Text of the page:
Federal Judges – What does “advice and consent” mean? (April 29, 2005)

Dear Editor:

Does the President have the Constitutional right to name whomever he pleases to be Federal judges? According to Section 2 of Article II, he certainly does. But the Constitution also requires the Senate to give its’ “advice and consent.”

“Advice and consent” clearly refers to a simple majority vote unless otherwise specifically stated. For example, that same section requires a two-thirds majority for the passage of treaties.

There has been much talk about a “nuclear option.” The press has failed to report that the Democrats went “nuclear” when they launched an unprecedented filibuster in clear violation of the Constitution.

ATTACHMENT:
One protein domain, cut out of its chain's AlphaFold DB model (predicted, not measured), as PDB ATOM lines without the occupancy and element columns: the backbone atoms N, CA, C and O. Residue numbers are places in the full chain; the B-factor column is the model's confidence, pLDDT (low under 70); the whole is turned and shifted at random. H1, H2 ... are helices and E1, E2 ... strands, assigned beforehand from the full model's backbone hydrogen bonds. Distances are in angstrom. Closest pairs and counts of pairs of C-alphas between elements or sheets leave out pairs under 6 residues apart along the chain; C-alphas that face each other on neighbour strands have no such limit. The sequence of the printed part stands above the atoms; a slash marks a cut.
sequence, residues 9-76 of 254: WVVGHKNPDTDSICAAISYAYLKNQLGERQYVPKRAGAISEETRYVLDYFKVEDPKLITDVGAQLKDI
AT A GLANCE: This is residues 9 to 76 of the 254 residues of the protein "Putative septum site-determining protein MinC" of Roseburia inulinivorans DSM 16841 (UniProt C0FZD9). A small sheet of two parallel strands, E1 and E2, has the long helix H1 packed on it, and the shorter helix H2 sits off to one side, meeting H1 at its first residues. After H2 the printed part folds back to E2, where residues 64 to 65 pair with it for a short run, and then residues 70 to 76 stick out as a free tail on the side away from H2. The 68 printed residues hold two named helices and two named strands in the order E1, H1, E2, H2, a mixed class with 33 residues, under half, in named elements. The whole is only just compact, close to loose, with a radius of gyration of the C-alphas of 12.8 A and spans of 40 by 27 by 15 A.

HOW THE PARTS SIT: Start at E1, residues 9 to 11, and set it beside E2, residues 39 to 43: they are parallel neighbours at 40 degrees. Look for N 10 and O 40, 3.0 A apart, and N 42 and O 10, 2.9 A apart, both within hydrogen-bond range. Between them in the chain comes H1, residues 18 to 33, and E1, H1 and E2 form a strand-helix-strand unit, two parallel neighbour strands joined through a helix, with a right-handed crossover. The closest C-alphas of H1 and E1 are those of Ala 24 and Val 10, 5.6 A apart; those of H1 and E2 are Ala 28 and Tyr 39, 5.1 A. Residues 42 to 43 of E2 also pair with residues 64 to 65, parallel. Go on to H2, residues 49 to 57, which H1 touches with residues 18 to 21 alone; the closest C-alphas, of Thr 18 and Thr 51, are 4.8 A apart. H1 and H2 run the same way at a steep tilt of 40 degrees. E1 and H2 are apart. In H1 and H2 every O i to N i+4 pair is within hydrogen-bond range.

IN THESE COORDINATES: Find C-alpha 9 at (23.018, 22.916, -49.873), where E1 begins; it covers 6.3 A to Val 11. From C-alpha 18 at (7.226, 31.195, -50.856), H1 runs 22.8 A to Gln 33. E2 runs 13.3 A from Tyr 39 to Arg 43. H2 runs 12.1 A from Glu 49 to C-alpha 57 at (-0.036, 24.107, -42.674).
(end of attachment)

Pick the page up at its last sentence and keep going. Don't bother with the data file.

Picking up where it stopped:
To restore the rule of law, the Republicans have devised a plan: A simple majority can declare this Democrat filibuster illegal and contrary to the Constitution. With the filibuster broken, the full Senate will then be able to vote on the President’s nominees.

The Democrats have threatened a nuclear response by shutting down most government functions. This obstinacy may help to explain why the voters of this great country have turned to the Republicans for the rule of law, leadership, and good government.

John Becker
Republican State Central Committeeman
Ohio’s 14th Senate District